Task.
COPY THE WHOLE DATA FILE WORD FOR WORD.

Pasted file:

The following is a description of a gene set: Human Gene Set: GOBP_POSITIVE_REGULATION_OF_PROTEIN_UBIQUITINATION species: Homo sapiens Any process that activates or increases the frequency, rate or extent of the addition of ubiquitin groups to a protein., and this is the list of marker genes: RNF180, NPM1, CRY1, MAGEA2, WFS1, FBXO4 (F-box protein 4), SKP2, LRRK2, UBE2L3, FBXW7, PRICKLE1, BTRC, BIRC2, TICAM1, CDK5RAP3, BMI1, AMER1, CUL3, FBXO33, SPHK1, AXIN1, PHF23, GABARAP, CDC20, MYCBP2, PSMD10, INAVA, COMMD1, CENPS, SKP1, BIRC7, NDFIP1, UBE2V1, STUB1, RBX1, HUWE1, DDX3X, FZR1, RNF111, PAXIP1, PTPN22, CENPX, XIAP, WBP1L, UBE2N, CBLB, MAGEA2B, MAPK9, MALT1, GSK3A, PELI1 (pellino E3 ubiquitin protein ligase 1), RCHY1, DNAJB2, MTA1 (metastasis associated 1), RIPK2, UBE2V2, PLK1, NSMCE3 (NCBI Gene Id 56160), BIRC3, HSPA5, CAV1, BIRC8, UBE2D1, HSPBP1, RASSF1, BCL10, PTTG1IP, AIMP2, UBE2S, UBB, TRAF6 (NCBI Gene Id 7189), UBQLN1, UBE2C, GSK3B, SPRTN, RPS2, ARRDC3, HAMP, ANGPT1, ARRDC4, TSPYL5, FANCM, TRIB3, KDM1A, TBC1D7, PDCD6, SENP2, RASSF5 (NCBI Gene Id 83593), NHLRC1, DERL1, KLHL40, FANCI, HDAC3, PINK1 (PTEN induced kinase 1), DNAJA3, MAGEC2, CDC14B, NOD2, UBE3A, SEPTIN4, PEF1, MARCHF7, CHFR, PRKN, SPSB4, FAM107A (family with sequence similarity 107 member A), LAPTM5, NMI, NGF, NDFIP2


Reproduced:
The following is a description of a gene set: Human Gene Set: GOBP_POSITIVE_REGULATION_OF_PROTEIN_UBIQUITINATION species: Homo sapiens Any process that activates or increases the frequency, rate or extent of the addition of ubiquitin groups to a protein., and this is the list of marker genes: RNF180, NPM1, CRY1, MAGEA2, WFS1, FBXO4 (F-box protein 4), SKP2, LRRK2, UBE2L3, FBXW7, PRICKLE1, BTRC, BIRC2, TICAM1, CDK5RAP3, BMI1, AMER1, CUL3, FBXO33, SPHK1, AXIN1, PHF23, GABARAP, CDC20, MYCBP2, PSMD10, INAVA, COMMD1, CENPS, SKP1, BIRC7, NDFIP1, UBE2V1, STUB1, RBX1, HUWE1, DDX3X, FZR1, RNF111, PAXIP1, PTPN22, CENPX, XIAP, WBP1L, UBE2N, CBLB, MAGEA2B, MAPK9, MALT1, GSK3A, PELI1 (pellino E3 ubiquitin protein ligase 1), RCHY1, DNAJB2, MTA1 (metastasis associated 1), RIPK2, UBE2V2, PLK1, NSMCE3 (NCBI Gene Id 56160), BIRC3, HSPA5, CAV1, BIRC8, UBE2D1, HSPBP1, RASSF1, BCL10, PTTG1IP, AIMP2, UBE2S, UBB, TRAF6 (NCBI Gene Id 7189), UBQLN1, UBE2C, GSK3B, SPRTN, RPS2, ARRDC3, HAMP, ANGPT1, ARRDC4, TSPYL5, FANCM, TRIB3, KDM1A, TBC1D7, PDCD6, SENP2, RASSF5 (NCBI Gene Id 83593), NHLRC1, DERL1, KLHL40, FANCI, HDAC3, PINK1 (PTEN induced kinase 1), DNAJA3, MAGEC2, CDC14B, NOD2, UBE3A, SEPTIN4, PEF1, MARCHF7, CHFR, PRKN, SPSB4, FAM107A (family with sequence similarity 107 member A), LAPTM5, NMI, NGF, NDFIP2